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Northam urges Medicaid enrollment: No one should be ‘one medical bill away from financial demise’

RICHMOND, Va. -- An additional 400,000 working Virginians will have access to health care in 2019 thanks to a Medicaid expansion plan passed by the state's legislature in May.

On Thursday, Gov. Ralph Northam spoke at the Richmond Behavioral Health Authority to update Virginians on the expansion process and urge residents to spread the word about enrollment.

"This has been a long time coming to expand health care in the Commonwealth of Virginia," Northam said. "No individual or family should be one medical bill away from financial demise."

The decision to expand public health insurance under the Affordable Care Act came after four straight years of Republican efforts to block expansion. But last May, the Republican-controlled Senate voted to open Medicaid to hundreds of thousands of low-income Virginians.

"There were a number of folks on both sides of the aisle that had to participate in this. Some took votes that were difficult for them and I appreciate them," Northam said. "In the end, it's about doing what's best for Virginians."

During his Thursday speech, Northam announced that the first of eight state-planned expansion amendments had been approved by the Centers for Medicare and Medicaid services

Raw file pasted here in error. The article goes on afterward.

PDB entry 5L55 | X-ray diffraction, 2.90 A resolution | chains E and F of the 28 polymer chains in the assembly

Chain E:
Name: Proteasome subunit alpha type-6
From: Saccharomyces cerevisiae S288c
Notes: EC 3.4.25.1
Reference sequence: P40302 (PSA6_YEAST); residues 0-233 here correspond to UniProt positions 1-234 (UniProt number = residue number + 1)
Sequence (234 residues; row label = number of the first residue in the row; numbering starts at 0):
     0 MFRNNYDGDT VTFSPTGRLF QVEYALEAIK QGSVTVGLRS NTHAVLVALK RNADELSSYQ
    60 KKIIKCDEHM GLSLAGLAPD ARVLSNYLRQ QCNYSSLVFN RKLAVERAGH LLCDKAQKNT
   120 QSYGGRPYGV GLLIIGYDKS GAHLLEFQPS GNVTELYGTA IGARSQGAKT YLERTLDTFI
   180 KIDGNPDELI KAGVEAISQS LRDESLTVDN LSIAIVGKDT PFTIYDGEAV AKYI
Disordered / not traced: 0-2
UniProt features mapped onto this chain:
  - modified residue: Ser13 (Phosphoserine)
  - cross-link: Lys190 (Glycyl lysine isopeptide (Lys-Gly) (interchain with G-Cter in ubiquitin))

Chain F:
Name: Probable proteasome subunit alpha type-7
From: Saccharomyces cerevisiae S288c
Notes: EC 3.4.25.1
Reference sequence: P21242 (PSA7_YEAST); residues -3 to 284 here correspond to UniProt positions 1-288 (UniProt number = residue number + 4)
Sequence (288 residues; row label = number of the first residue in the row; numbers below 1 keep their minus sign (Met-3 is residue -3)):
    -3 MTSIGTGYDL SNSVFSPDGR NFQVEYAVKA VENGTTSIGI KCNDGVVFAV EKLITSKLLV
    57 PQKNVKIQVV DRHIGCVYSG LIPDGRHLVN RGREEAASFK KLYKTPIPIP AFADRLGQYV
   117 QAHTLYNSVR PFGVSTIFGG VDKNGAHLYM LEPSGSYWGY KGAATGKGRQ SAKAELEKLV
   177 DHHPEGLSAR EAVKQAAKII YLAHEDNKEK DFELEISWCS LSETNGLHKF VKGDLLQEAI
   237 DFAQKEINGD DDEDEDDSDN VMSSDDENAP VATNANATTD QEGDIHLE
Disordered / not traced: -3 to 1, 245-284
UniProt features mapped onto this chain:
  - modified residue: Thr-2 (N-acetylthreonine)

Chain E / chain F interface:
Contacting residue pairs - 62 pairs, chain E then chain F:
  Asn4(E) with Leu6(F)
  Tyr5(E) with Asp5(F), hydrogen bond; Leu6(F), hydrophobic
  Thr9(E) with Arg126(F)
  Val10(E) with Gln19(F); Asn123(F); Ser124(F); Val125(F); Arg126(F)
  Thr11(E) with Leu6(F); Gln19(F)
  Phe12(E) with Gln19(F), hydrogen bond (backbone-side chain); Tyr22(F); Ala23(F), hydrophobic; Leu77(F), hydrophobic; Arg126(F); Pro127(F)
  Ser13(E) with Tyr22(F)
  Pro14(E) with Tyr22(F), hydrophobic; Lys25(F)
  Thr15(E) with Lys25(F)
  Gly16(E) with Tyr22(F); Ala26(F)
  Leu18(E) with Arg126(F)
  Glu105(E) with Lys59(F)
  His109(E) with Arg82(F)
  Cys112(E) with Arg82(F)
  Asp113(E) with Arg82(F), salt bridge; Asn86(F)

"We will start enrolling individuals across the Commonwealth of Virginia on November 1 and people will be eligible to have coverage on January 1," Northam said.

For many Virginia politicians, the decision to go forward with expansion was influenced by the amount of money Virginia was forfeiting to other states through not participating in the ACA's Medicaid expansion option.

"About 322 million dollars will come back into Virginia over the next 2 years," Northam explained.

In his speech, Northam recognized the more than 1200 Virginians who died from opioid overdoses in 2017, and said that the expansion will help "lift up" rural Virginia and aid hospitals that are operating "in the red."

"We know what the causes are, we know how to treat these individuals, but we need the resources to really help them," Northam said.

Under the ACA, states may expand their Medicaid rolls to people with incomes up to 138% of the federal poverty level, which is $16,643 for an individual and $28,700 for a family of three. The federal government has pledged to pay at least 90% of the cost.